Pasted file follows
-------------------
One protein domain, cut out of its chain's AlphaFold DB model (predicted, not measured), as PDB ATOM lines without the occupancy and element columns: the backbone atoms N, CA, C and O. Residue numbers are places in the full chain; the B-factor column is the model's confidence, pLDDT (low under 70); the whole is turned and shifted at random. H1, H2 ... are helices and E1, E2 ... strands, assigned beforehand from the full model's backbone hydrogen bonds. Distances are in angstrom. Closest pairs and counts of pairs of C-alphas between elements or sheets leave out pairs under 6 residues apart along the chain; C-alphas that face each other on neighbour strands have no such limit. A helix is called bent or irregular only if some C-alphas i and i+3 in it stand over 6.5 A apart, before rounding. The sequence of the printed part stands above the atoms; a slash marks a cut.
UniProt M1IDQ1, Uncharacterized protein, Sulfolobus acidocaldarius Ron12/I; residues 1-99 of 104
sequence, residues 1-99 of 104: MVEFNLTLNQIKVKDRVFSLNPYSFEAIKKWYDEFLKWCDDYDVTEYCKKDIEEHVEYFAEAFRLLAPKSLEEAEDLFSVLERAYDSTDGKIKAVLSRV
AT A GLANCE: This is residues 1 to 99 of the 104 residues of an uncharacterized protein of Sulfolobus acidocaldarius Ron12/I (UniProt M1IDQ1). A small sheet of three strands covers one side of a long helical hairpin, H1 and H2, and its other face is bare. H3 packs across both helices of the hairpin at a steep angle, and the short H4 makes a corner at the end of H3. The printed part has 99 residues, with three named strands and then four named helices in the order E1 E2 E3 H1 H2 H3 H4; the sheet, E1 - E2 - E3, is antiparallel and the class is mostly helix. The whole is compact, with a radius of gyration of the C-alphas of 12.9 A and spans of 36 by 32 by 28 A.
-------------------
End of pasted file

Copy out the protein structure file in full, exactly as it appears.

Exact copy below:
One protein domain, cut out of its chain's AlphaFold DB model (predicted, not measured), as PDB ATOM lines without the occupancy and element columns: the backbone atoms N, CA, C and O. Residue numbers are places in the full chain; the B-factor column is the model's confidence, pLDDT (low under 70); the whole is turned and shifted at random. H1, H2 ... are helices and E1, E2 ... strands, assigned beforehand from the full model's backbone hydrogen bonds. Distances are in angstrom. Closest pairs and counts of pairs of C-alphas between elements or sheets leave out pairs under 6 residues apart along the chain; C-alphas that face each other on neighbour strands have no such limit. A helix is called bent or irregular only if some C-alphas i and i+3 in it stand over 6.5 A apart, before rounding. The sequence of the printed part stands above the atoms; a slash marks a cut.
UniProt M1IDQ1, Uncharacterized protein, Sulfolobus acidocaldarius Ron12/I; residues 1-99 of 104
sequence, residues 1-99 of 104: MVEFNLTLNQIKVKDRVFSLNPYSFEAIKKWYDEFLKWCDDYDVTEYCKKDIEEHVEYFAEAFRLLAPKSLEEAEDLFSVLERAYDSTDGKIKAVLSRV
AT A GLANCE: This is residues 1 to 99 of the 104 residues of an uncharacterized protein of Sulfolobus acidocaldarius Ron12/I (UniProt M1IDQ1). A small sheet of three strands covers one side of a long helical hairpin, H1 and H2, and its other face is bare. H3 packs across both helices of the hairpin at a steep angle, and the short H4 makes a corner at the end of H3. The printed part has 99 residues, with three named strands and then four named helices in the order E1 E2 E3 H1 H2 H3 H4; the sheet, E1 - E2 - E3, is antiparallel and the class is mostly helix. The whole is compact, with a radius of gyration of the C-alphas of 12.9 A and spans of 36 by 32 by 28 A.